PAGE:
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Am J Physiol Regul Integr Comp Physiol. 2010 Nov;299(5):R1317-25. doi: 10.1152/ajpregu.00129.2010. Epub 2010 Aug 4.

Murine vasa recta pericyte chloride conductance is controlled by calcium, depolarization, and kinase activity.

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Division of Nephrology, Department of Medicine, University of Maryland School of Medicine, Baltimore, Maryland, USA.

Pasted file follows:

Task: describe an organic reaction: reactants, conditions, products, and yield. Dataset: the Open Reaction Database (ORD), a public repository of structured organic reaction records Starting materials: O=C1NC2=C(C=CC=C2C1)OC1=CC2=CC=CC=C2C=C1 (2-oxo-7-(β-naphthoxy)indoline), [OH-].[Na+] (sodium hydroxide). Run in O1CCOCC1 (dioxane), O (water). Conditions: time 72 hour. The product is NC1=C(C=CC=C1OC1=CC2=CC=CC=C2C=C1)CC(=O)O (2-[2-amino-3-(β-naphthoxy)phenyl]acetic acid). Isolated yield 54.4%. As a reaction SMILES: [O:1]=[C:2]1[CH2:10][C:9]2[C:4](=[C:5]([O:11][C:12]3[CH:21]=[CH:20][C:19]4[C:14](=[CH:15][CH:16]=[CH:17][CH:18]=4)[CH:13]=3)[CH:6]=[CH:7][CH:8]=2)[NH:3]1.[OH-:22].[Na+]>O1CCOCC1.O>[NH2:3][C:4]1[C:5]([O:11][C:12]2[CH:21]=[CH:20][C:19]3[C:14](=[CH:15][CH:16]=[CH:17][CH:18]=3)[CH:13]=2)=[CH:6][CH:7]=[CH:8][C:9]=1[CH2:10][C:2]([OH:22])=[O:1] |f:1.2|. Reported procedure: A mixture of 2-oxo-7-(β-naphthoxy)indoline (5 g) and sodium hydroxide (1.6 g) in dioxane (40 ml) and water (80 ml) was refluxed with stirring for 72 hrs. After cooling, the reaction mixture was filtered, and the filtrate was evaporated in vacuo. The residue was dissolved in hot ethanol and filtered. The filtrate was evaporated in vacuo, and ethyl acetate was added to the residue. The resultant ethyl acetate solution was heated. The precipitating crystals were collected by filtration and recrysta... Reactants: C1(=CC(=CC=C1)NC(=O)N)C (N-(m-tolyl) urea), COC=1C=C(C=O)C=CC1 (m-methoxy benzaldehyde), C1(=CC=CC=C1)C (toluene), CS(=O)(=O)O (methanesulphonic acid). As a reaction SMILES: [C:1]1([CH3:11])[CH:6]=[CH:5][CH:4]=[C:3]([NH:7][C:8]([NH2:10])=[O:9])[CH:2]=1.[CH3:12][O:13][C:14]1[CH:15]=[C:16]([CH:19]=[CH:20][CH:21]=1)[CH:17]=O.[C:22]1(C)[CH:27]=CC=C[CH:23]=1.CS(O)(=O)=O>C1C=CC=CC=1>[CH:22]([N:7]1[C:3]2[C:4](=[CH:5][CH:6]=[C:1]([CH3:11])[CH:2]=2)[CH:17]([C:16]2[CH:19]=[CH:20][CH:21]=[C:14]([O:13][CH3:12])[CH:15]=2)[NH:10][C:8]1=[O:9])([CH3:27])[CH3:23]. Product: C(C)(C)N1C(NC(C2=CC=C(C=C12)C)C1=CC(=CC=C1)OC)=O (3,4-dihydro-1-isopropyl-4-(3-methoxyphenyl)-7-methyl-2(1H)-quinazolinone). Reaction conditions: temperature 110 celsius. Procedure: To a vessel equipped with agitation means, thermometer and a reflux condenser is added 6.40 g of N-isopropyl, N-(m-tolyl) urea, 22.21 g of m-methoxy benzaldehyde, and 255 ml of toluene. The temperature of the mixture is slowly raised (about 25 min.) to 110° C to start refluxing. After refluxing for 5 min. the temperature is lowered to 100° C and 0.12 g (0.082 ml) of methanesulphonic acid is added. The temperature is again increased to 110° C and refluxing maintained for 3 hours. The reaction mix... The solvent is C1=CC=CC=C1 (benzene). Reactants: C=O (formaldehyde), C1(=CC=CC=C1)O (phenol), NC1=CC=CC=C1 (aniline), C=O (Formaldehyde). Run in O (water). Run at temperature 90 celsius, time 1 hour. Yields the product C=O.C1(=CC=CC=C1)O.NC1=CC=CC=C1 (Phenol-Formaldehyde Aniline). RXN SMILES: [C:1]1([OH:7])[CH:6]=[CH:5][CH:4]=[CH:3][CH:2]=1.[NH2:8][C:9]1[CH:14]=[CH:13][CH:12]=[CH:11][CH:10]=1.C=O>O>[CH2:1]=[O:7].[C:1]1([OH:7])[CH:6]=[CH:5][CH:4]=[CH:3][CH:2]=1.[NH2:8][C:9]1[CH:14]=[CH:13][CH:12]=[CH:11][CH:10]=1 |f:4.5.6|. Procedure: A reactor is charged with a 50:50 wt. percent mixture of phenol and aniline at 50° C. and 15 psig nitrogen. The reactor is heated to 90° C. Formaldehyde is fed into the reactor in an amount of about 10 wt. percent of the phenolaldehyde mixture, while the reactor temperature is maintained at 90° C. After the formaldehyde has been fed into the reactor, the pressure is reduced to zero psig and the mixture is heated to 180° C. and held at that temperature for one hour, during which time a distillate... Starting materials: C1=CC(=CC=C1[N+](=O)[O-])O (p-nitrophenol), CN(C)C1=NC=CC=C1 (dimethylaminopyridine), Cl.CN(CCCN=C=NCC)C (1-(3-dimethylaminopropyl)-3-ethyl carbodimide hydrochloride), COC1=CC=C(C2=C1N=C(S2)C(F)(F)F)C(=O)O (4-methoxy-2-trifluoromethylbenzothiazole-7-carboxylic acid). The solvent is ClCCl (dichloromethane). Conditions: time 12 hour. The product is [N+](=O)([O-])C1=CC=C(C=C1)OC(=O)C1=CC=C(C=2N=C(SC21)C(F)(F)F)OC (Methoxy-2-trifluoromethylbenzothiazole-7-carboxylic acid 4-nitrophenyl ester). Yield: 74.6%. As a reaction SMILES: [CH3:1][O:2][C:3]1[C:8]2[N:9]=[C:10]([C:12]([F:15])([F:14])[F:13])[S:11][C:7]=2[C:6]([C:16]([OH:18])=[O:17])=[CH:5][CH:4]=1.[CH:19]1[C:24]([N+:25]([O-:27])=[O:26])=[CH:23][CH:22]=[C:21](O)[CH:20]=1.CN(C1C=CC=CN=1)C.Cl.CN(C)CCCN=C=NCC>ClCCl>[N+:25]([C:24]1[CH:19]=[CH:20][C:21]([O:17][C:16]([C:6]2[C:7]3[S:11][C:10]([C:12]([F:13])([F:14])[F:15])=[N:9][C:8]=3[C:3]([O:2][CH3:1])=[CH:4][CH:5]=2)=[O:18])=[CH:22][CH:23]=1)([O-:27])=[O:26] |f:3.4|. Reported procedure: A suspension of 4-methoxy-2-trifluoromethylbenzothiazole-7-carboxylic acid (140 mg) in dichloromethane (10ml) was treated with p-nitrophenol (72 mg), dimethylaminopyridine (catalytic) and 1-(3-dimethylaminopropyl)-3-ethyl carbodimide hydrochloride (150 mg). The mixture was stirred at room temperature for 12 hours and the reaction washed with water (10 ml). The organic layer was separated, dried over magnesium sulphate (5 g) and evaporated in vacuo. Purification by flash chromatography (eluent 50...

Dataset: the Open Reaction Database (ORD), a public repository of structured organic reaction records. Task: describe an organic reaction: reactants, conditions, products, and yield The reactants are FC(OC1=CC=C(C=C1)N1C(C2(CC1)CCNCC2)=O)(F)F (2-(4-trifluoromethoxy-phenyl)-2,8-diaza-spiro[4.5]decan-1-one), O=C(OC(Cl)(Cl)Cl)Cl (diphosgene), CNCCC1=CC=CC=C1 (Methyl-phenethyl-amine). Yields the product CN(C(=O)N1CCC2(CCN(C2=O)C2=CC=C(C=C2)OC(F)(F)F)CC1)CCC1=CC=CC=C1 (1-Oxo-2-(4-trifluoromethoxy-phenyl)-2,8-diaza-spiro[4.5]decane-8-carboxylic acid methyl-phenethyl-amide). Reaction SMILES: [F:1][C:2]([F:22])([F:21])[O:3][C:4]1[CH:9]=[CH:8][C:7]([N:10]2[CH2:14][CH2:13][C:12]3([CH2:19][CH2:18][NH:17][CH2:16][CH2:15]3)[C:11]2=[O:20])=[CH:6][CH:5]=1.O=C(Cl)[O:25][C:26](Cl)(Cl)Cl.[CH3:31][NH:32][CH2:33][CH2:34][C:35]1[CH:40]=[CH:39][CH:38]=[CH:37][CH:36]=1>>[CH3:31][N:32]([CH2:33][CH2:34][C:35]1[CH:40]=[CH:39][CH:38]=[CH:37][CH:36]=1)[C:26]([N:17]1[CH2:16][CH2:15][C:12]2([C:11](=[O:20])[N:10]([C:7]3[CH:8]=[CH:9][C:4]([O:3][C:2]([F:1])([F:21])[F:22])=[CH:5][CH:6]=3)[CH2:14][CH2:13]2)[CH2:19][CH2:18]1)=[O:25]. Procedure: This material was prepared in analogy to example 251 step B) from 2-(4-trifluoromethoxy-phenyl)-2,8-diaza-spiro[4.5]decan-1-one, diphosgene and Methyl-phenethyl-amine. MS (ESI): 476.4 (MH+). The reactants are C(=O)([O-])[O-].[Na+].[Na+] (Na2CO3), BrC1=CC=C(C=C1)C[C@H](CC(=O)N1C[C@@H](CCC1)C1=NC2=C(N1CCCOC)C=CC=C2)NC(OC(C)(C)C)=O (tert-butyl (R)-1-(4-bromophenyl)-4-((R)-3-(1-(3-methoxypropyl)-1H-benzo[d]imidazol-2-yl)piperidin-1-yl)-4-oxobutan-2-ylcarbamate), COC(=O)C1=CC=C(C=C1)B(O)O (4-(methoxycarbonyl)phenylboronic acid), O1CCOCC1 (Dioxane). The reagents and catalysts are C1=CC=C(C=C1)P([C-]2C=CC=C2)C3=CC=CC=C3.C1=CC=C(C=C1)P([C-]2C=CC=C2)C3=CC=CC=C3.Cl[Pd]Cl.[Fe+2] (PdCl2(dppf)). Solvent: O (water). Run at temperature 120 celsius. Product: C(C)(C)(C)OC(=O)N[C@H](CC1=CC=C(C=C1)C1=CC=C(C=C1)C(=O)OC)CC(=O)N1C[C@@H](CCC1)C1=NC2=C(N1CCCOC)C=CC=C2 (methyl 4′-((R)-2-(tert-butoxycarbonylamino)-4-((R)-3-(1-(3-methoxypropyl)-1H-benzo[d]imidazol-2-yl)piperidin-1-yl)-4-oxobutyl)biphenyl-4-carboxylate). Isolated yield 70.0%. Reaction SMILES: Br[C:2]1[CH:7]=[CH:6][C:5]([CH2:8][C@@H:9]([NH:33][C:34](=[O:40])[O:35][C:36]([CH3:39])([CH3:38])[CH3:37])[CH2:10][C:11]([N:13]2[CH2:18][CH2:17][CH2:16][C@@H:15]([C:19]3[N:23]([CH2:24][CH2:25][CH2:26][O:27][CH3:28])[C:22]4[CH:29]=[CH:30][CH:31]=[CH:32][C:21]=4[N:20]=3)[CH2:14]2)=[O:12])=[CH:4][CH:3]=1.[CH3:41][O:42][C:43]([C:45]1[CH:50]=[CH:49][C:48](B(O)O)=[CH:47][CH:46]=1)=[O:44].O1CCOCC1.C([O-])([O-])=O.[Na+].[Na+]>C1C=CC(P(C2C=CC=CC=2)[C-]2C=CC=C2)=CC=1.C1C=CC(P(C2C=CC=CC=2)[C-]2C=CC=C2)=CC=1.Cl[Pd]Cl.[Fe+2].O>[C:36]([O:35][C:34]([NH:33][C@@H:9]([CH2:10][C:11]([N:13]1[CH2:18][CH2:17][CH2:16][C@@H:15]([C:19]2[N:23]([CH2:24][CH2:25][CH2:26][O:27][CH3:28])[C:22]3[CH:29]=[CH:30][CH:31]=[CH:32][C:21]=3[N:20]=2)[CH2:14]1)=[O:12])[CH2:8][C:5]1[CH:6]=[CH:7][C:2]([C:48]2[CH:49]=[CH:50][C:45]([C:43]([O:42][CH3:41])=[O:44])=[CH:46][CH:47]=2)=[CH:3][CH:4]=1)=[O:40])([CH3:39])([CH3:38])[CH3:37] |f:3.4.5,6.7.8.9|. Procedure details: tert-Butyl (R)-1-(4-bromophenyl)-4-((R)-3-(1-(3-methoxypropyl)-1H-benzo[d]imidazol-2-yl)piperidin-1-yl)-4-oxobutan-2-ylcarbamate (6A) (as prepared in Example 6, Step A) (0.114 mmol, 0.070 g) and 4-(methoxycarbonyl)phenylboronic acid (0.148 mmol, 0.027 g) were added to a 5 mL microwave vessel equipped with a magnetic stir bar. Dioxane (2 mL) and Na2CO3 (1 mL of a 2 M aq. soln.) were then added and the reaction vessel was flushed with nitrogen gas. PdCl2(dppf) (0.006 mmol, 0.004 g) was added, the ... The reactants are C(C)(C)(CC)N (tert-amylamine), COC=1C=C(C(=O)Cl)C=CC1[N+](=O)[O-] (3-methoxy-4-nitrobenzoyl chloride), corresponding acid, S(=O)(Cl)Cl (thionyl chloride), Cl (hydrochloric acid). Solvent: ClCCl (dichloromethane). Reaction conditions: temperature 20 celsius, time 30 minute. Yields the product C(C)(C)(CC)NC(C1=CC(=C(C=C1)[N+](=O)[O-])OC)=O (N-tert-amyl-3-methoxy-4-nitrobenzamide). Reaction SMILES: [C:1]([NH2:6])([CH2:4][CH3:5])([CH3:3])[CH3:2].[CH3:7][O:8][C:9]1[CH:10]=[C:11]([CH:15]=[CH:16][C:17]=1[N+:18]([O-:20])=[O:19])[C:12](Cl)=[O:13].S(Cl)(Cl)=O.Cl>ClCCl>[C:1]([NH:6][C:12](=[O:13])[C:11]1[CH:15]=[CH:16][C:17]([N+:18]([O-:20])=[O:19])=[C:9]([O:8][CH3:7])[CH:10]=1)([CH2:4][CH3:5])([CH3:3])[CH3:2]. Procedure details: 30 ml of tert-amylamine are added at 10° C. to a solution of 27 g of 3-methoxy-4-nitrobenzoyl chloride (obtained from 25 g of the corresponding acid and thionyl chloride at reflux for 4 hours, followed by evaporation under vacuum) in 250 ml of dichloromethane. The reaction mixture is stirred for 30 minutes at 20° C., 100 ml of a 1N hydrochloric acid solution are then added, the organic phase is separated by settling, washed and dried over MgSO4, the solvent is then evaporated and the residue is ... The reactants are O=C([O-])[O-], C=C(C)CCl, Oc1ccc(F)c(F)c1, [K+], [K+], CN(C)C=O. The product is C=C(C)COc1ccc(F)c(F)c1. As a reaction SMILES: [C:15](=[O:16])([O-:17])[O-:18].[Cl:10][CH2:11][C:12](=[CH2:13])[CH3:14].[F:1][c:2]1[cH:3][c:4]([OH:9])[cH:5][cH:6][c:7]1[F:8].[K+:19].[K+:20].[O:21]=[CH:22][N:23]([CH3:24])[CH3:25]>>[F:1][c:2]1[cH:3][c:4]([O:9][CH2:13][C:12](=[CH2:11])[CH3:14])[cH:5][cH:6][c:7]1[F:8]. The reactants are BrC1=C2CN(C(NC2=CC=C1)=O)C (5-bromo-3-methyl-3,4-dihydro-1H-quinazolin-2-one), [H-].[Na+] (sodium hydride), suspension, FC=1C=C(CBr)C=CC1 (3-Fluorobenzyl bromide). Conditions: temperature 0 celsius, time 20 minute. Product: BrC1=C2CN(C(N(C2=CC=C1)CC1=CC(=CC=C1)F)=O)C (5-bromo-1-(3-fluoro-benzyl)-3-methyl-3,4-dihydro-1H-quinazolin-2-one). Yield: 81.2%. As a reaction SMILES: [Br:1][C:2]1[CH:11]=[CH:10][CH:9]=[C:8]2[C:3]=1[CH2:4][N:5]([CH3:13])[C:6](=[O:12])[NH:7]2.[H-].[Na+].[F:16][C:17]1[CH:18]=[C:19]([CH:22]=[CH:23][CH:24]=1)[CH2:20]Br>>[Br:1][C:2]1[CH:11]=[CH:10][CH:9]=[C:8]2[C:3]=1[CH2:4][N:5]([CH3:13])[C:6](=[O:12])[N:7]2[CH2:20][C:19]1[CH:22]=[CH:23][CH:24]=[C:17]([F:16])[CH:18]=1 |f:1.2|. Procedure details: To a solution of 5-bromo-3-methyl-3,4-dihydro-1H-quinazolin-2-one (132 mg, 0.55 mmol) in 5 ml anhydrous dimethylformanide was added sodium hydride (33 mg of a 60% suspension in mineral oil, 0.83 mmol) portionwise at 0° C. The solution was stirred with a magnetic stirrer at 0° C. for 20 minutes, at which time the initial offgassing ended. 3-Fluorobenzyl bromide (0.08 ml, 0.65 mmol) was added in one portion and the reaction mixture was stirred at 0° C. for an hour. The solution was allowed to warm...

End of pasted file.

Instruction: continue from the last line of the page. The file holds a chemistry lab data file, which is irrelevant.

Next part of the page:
We used the whole cell patch-clamp technique to investigate the regulation of descending vasa recta (DVR) pericyte Ca(2+)-dependent Cl(-) currents (CaCC) by cytoplasmic Ca(2+) concentration ([Ca](CYT)), voltage, and kinase activity. Murine CaCC increased with voltage and electrode Ca(2+) concentration. The current saturated at [Ca](CYT) of ∼1,000 nM and exhibited an EC(50) for Ca(2+) of ∼500 nM, independent of depolarization potential. Activation time constants were between 100 and 200 ms, independent of electrode Ca(2+). Repolarization-related tail currents elicited by stepping from +100 mV to varying test potentials exhibited deactivation time constants of 50-200 ms that increased with voltage when electrode [Ca](CYT) was 1,000 nM. The calmodulin inhibitor N-(6-aminohexyl)-5-chloro-1-naphthalenesulfonamide hydrochloride (W-7, 30 μM) blocked CaCC. The myosin light chain kinase blockers 1-(5-iodonaphthalene-1-sulfonyl)-1H-hexahydro-1,4-diazepine hydrochloride (ML-7, 1-50 μM) and 1-(5-chloronaphthalene-1-sulfonyl)-1H-hexahydro-1,4-diazepine hydrochloride (ML-9, 10 μM) were similarly effective. Resting pericytes were hyperpolarized by ML-7. Pericytes exposed to ANG II (10 nM) depolarized from a baseline of -50 ± 6 to -29 ± 3 mV and were repolarized to -63 ± 7 mV by exposure to 50 μM ML-7. The Ca(2+)/calmodulin-dependent kinase inhibitor KN-93 reduced pericyte CaCC only when it was present in the electrode and extracellular buffer from the time of membrane break-in. We conclude that murine DVR pericytes are modulated by [Ca](CYT), membrane potential, and phosphorylation events, suggesting that Ca(2+)-dependent Cl(-) conductance may be a target for regulation of vasoactivity and medullary blood flow in vivo.

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